On Tuesday, President Trump responded to news that the North Korean regime is now capable of putting nuclear weapons on ICBMs with a warning that the regime would face “fire and fury like the world has never seen.” Naturally, this triggered Sen. John McCain, R-Ariz., who — once again — chose to undercut the Commander-in-Chief with sharp criticism.
“I take exception to the president’s comments because you got to be sure you can do what you say you’re going to do,” he told Arizona radio station KTAR News 92.3 FM’s Mac & Gaydos. “In other words the old ‘walk softly but carry a big stick’ — Teddy Roosevelt’s saying, which I think is something that should have applied — because all it’s going to do is bring us closer to some kind of serious confrontation.”
McCain said he would prefer Trump take the advice of former President Theodore Roosevelt in that he should speak softly, but carry a big stick.
“The great leaders I’ve seen don’t threaten unless they’re ready to act and I’m not sure President Trump is ready to act,” he said.
McCain said he did not know if Trump’s threat was serious and may have just been showmanship.
“It’s not terrible in what he said,” the senator said. “It’s the classic Trump in that he overstates things.”
Despite all of North Korea’s blustering, McCain did not think leader Kim Jong Un was truly ready to go to war.
“I think the rotund ruler in Pyongyang is crazy but he’s not ready to go to the brink,” McCain added.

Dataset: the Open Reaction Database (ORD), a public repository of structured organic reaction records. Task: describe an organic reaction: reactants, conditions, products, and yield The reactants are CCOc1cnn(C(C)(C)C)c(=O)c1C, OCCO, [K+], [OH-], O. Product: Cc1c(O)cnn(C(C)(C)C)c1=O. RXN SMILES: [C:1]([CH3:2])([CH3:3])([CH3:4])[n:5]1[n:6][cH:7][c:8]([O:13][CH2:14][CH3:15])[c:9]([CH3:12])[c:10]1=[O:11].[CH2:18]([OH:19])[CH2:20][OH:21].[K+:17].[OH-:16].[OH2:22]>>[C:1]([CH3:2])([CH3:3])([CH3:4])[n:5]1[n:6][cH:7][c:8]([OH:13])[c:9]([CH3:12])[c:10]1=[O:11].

But as our own TK Whiteman reported on Tuesday, citing Reuters, the North Korean dictator is reportedly looking at plans to attack Guam in response to Trump’s statement.
“North Korea said on Wednesday it is ‘carefully examining’ a plan to strike the U.S. Pacific territory of Guam with missiles, just hours after U.S. President Donald Trump told the North that any threat to the United States would be met with ‘fire and fury’,” Reuters said, adding:
A spokesman for the Korean People’s Army, in a statement carried by the North’s state-run KCNA news agency, said the strike plan will be “put into practice in a multi-current and consecutive way any moment” once leader Kim Jong Un makes a decision.
In another statement citing a different military spokesman, North Korea also said it could carry out a pre-emptive operation if the United States showed signs of provocation.
KTAR said that McCain has long been critical of Kim Jong Un:
McCain has long been a vocal critic of North Korea. In March, he labeled Un as a “crazy fat kid” during an interview with MSNBC.
He also claimed Otto Warmbier, a 22-year-old American who was taken prisoner after stealing a piece of propaganda, was murdered by North Korea.
On Tuesday, presidential adviser Sebastian Gorka told KTAR 92.3 FM’s Arizona’s Morning News said he hoped sanctions leveled by the United Nations against the small country on the Korean peninsula would serve their purpose.
“If there’s a chance of dealing with this peacefully, it’s what just happened last weekend,” he said.
McCain may have been referring to a U.N. Security Council vote Friday in which the members unanimously condemned North Korea after it launched two ICBMs in July.
The question now is, when the time comes, who will McCain support? Will he side with the president, or will he try to undermine him?
What do you think? Let us know in the comments below.
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